Written by: Greg Ellifritz
I was fortunate to spend 13 years as the primary armorer for my police agency. It was my responsibility to fix, upgrade, and maintain several hundred weapons owned by both the police department and the individual officers. The department sent me to every armorers school imaginable. I can fix just about any semi auto pistol, rifle, or shotgun we use.
But even after countless autopistol armorer’s certifications, I have absolutely ZERO training in how to fix a revolver. I could swap grips and trigger springs, but that was about it. I was always scared to take that revolver sideplate off because I knew I couldn’t put things back together again if something blew up. Fortunately, none of the department’s revolvers ever broke, so I didn’t really need to know much about them.
Everything was fine…until my personal revolver broke. I carry a relatively uncommon gun as a backup piece at work. It’s a nickel plated Smith and Wesson Model 12, an airweight, six shot, K-frame snub. I like the gun because (as my friend Ed Lovette said) “It hides like a J-frame, but shoots like a real gun.”
I was shooting it at the range a while back when the cylinder stopped revolving. The trigger would pull and the hammer would move back and forth, but the cylinder wouldn’t revolve.
My lack of revolver repair knowledge had come to bite me in the ass. I didn’t know how to fix it. I decided that I would remedy my deficiency in knowledge and learn whatever I need to know in order to fix my wheel gun.
I started by reading a couple gunsmithing books and watching a few videos on YouTube. I quickly figured out that the likely culprits contributing to my broken gun were either a worn or broken cylinder hand or a malfunctioning cylinder stop. I ordered two of each part (because I knew I would likely screw up the fitting) from Brownells and set out to replace the parts in my revolver.
Of course both of these parts involve hand fitting. It took about five hours work to remove the old parts, fit the new ones, and put everything back together again. It took so long because I had to constantly break down and reassemble the revolver to check the fitting of the two pieces. I think I removed and replaced every single part in that revolver somewhere between eight and ten times before the parts were properly fit. My friend John Motil (TDI general manager) helped me with the last bit of the fitting and served as an invaluable resource.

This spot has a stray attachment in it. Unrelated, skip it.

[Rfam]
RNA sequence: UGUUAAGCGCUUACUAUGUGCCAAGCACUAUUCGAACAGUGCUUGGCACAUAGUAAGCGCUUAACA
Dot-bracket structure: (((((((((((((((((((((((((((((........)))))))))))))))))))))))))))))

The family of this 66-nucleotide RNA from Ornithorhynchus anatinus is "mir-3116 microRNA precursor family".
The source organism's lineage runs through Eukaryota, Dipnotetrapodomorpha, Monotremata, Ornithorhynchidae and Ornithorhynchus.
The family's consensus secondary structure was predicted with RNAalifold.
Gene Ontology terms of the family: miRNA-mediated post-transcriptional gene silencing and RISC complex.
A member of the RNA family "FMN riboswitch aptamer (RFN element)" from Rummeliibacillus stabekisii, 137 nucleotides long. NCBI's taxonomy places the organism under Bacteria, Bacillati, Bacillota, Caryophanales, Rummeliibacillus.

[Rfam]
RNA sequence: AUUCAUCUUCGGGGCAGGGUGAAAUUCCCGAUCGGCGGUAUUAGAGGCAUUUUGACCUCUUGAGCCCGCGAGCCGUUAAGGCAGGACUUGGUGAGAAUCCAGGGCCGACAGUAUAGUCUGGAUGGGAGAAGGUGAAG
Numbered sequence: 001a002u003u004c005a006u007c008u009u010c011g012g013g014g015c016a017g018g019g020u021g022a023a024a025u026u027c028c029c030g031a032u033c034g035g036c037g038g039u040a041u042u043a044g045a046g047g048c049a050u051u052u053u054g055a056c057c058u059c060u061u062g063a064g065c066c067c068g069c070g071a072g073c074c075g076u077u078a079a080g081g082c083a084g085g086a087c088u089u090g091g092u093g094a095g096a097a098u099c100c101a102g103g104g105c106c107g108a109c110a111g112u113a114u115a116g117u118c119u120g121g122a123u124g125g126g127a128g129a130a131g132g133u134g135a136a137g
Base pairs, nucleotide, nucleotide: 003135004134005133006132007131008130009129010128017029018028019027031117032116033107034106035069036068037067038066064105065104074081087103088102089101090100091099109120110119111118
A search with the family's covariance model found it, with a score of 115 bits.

I got everything working. The trigger and hammer moved properly, the cylinder stop moved up and down, and the hand appeared to be perfectly fit. I put the sideplate back on and slid the cylinder into place.
It still didn’t turn.
My elation at having “fixed” my revolver instantly disappeared. I couldn’t figure out the problem. All the parts that controlled the turning of the cylinder were new and appeared to be properly fitted. The only thing I could think of was that the extractor lugs (which are where the hand “grabs” the cylinder to turn it) were worn. I’d never actually seen it happen but knew it was possible.
I opened the cylinder and compared it to an older Model 10 snub (that functioned properly) I had nearby. The extractor wear appeared the same. The only difference was that my Model 12 had this strange little piece of metal stuck in the extractor. It was so tiny I hadn’t even noticed it. I removed the tiny chunk of metal with a brass brush. I closed the cylinder and all of the sudden the gun was working again! The cylinder turned perfectly.
It turns out that there are two tiny “extractor pins” that live under the extractor star. Their purpose is to keep the extractor properly aligned. One of these tiny pins broke off and wedged itself into the extractor star physically blocking the hand from engaging the lugs on the extractor to turn the cylinder.
All the hours I spent hand fitting those parts were completely unnecessary. The parts weren’t bad. There was just a little chunk of metal blocking the hand from doing its job.
I learned a lot from this little experiment. In about five hours’ worth of work, I essentially taught myself revolver armoring skills. I’m confident that I can now replace any part in a Smith and Wesson revolver and I’m glad I learned this valuable skill set. It’s amazing what one can do with a couple of books and an internet connection. I also learned to slow down and thoroughly check out my guns before I assume a part is broken. If I had spotted that broken pin earlier, all of my gunsmithing would have been unnecessary.
But in this case, my ignorance and lack of good observation led to the acquisition of some useful skills. It’s funny how life works like that.
Five hours’ work and I can now fix all the guns I carry. That seems like a pretty good trade-off for me. It’s a good feeling to have. How many of you can fix your carry guns? Don’t you think that learning a skill like that is a little more valuable than spending yet another Sunday afternoon on the couch watching football?